World Library  
Flag as Inappropriate
Email this Article

The Boston Strangler (film)

Article Id: WHEBN0012788657
Reproduction Date:

Title: The Boston Strangler (film)  
Author: World Heritage Encyclopedia
Language: English
Subject: Split screen (filmmaking), Tony Curtis, 2001 in film, 1997 in film, 1998 in film, 1993 in film, 1986 in film, 1968 in film, Golden Globe Award for Best Actor – Motion Picture Drama, Edward Brooke
Publisher: World Heritage Encyclopedia

The Boston Strangler (film)

The Boston Strangler
File:The Boston Strangler.JPG
Theatrical release poster
Directed by Richard Fleischer
Produced by James Cresson
Robert Fryer
Screenplay by Edward Anhalt
Story by Gerold Frank
Starring Tony Curtis
Henry Fonda
Sally Kellerman
William Hickey
Music by Lionel Newman
Cinematography Richard H. Kline
Editing by Marion Rothman
Studio 20th Century Fox
Distributed by Twentieth Century Fox
Release date(s)
Country United States
Language English
Budget $4.1 million[1]
Box office $17,810,894[2]

The Boston Strangler is a 1968 film based on the true story of the Boston Strangler and the book by Gerold Frank. It was directed by Richard Fleischer, and stars Tony Curtis as Albert DeSalvo, the strangler, and Henry Fonda as John S. Bottomly, the chief detective now famed for obtaining DeSalvo's confession.[3]


The first part of the film shows the police investigation, with some examples of the seedier side of Boston life, including promiscuity in the adult quarters of the city. The second part shows the apprehension of DeSalvo. Bottomly's intent is to answer the question presented in the film's famous print ad:

Why did 13 women open their doors to the Boston Strangler?




When released, film critic Roger Ebert gave it three stars out of four but criticized the film's content, writing, "The Boston Strangler requires a judgment not only on the quality of the film (very good), but also on its moral and ethical implications...The events described in Frank's book have been altered considerably in the film. This is essentially a work of fiction 'based' on the real events. And based on them in such a way to entertain us, which it does, but for the wrong reasons, I believe. This film, which was made so well, should not have been made at all."[4]

In the same vein, The New York Times film critic Renata Adler, wrote "The Boston Strangler represents an incredible collapse of taste, judgment, decency, prose, insight, journalism and movie technique, and yet—through certain prurient options that it does not take—it is not quite the popular exploitation film that one might think. It is as though someone had gone out to do a serious piece of reporting and come up with 4,000 clippings from a sensationalist tabloid. It has no depth, no timing, no facts of any interest and yet, without any hesitation, it uses the name and pretends to report the story of a living man, who was neither convicted nor indicted for the crimes it ascribes to him. Tony Curtis 'stars'—the program credits word—as what the movie takes to be the Boston strangler."[5]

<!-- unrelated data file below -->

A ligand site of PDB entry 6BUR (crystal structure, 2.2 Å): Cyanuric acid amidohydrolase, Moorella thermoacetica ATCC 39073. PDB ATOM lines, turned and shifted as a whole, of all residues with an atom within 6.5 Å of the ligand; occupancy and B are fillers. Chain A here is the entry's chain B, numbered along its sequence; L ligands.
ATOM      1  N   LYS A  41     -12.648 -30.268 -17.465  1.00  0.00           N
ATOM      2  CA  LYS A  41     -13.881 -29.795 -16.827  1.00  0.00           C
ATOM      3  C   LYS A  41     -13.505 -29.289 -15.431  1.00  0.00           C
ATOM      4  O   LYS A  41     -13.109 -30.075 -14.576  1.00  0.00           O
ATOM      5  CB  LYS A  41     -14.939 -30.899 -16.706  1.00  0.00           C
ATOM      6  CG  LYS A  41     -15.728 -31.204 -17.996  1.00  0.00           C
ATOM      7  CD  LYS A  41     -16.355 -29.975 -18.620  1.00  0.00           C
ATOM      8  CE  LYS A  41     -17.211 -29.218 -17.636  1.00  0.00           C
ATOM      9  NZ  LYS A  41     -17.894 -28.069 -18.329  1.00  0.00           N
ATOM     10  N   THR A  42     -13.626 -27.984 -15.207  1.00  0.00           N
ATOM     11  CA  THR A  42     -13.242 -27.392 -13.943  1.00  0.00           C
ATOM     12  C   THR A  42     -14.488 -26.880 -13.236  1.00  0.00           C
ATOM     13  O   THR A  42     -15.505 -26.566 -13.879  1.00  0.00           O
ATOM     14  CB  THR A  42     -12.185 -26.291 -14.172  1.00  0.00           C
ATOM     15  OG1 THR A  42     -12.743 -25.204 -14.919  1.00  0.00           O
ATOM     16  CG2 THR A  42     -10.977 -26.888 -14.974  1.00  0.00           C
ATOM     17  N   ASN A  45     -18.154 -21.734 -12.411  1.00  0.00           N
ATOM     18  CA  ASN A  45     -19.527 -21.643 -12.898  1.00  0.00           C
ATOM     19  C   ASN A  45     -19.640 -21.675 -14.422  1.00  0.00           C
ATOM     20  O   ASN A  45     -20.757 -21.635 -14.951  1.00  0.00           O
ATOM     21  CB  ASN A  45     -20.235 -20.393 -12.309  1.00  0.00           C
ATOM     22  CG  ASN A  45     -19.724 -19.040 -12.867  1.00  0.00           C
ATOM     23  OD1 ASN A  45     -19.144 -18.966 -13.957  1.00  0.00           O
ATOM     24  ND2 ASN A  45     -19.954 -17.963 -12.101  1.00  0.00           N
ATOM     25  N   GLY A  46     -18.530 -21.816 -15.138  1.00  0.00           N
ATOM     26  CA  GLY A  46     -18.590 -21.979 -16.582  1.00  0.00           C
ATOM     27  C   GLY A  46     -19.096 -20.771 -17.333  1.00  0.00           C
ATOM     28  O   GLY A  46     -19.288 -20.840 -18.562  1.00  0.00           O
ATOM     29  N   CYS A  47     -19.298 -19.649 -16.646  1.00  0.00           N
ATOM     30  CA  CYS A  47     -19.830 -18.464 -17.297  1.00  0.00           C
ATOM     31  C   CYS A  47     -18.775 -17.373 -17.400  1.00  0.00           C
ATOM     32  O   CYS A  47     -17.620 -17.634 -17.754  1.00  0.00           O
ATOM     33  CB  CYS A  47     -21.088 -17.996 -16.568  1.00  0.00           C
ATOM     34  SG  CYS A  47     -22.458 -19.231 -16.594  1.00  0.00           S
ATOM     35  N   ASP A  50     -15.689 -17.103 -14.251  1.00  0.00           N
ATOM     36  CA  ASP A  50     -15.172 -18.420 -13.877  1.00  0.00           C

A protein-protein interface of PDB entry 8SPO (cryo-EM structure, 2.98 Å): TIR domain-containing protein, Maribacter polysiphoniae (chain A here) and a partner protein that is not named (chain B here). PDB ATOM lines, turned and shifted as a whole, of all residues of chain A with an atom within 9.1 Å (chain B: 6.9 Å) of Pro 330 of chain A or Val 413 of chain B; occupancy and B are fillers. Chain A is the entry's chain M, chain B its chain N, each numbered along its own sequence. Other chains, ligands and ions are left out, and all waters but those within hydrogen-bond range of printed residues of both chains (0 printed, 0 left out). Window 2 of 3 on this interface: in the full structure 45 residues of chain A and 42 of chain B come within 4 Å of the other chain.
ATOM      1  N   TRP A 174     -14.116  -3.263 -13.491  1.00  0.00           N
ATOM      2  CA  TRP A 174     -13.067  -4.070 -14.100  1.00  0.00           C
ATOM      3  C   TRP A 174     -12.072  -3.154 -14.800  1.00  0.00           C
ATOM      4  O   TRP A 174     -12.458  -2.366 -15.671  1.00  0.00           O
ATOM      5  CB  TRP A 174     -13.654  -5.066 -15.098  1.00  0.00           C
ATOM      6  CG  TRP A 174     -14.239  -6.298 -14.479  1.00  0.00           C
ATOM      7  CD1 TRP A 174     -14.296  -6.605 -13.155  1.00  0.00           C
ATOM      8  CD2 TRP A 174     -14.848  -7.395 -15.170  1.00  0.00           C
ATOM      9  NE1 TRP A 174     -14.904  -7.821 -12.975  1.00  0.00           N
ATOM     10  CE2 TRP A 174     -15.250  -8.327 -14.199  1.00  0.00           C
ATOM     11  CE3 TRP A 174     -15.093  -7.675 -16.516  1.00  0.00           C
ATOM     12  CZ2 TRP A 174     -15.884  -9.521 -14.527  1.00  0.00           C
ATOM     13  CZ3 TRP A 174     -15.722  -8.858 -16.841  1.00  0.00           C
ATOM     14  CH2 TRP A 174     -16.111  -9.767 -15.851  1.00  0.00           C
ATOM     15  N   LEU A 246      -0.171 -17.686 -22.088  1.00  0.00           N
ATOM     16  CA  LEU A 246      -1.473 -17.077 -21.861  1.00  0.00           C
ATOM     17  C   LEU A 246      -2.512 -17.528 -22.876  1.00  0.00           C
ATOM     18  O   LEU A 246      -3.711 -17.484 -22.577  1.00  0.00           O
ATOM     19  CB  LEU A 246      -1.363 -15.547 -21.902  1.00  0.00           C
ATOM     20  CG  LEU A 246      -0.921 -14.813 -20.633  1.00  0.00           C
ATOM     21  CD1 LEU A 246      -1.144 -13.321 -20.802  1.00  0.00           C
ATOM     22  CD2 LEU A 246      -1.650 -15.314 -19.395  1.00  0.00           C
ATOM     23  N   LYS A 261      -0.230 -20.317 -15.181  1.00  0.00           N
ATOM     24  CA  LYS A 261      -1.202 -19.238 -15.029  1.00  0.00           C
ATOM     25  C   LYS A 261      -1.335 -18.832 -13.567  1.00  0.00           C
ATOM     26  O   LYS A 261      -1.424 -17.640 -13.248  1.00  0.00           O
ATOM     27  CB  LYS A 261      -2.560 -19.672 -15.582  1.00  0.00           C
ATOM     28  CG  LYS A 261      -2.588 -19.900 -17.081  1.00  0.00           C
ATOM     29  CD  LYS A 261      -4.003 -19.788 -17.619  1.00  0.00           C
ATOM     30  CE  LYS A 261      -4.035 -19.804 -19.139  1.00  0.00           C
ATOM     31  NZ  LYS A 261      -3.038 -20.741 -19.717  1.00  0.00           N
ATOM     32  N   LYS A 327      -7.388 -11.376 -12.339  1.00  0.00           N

More recently, film critic Dennis Schwartz discussed the film's style, writing, "What mostly filled the split-screen was the many interrogation scenes, where on one side was the suspect and interrogator in the present and on the other side the suspect and his interrogator in flashbacks. Fleischer eschews the graphic violence in the murders and aims instead to try to understand the killer through the script's bogus psychology. The big things the film tried didn't pan out as that interesting, as the flashy camera work counteracts the conventional storyline chronicling the rise, manhunt, fall, and prosecution of De Salvo."[6]




External links

  • Internet Movie Database
  • YouTube
  • at DVD Beaver (includes images)
This article was sourced from Creative Commons Attribution-ShareAlike License; additional terms may apply. World Heritage Encyclopedia content is assembled from numerous content providers, Open Access Publishing, and in compliance with The Fair Access to Science and Technology Research Act (FASTR), Wikimedia Foundation, Inc., Public Library of Science, The Encyclopedia of Life, Open Book Publishers (OBP), PubMed, U.S. National Library of Medicine, National Center for Biotechnology Information, U.S. National Library of Medicine, National Institutes of Health (NIH), U.S. Department of Health & Human Services, and, which sources content from all federal, state, local, tribal, and territorial government publication portals (.gov, .mil, .edu). Funding for and content contributors is made possible from the U.S. Congress, E-Government Act of 2002.
Crowd sourced content that is contributed to World Heritage Encyclopedia is peer reviewed and edited by our editorial staff to ensure quality scholarly research articles.
By using this site, you agree to the Terms of Use and Privacy Policy. World Heritage Encyclopedia™ is a registered trademark of the World Public Library Association, a non-profit organization.

Copyright © World Library Foundation. All rights reserved. eBooks from School eBook Library are sponsored by the World Library Foundation,
a 501c(4) Member's Support Non-Profit Organization, and is NOT affiliated with any governmental agency or department.